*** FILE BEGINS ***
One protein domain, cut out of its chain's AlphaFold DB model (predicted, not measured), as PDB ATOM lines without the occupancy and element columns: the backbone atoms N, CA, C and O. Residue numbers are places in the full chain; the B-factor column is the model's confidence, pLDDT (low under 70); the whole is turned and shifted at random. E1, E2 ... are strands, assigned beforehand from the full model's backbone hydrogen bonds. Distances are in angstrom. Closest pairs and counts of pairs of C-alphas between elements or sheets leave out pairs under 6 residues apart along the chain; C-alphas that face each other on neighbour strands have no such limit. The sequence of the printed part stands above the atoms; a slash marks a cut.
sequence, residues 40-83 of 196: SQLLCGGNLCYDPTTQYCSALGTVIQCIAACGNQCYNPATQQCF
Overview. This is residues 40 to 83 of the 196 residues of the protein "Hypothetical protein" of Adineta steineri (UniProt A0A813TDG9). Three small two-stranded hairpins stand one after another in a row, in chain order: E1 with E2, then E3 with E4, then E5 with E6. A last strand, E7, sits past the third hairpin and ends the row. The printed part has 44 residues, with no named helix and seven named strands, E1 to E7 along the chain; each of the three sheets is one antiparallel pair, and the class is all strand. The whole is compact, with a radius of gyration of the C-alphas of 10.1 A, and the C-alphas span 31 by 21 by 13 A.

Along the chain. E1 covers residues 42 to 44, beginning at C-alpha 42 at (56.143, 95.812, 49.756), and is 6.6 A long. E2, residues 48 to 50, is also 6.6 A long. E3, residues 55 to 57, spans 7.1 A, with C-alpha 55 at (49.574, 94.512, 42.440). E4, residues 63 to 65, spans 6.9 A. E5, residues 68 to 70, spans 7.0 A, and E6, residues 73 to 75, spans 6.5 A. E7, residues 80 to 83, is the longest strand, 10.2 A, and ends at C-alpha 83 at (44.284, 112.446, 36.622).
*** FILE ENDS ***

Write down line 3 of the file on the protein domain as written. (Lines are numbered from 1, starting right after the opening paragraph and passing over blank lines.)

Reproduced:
Along the chain. E1 covers residues 42 to 44, beginning at C-alpha 42 at (56.143, 95.812, 49.756), and is 6.6 A long. E2, residues 48 to 50, is also 6.6 A long. E3, residues 55 to 57, spans 7.1 A, with C-alpha 55 at (49.574, 94.512, 42.440). E4, residues 63 to 65, spans 6.9 A. E5, residues 68 to 70, spans 7.0 A, and E6, residues 73 to 75, spans 6.5 A. E7, residues 80 to 83, is the longest strand, 10.2 A, and ends at C-alpha 83 at (44.284, 112.446, 36.622).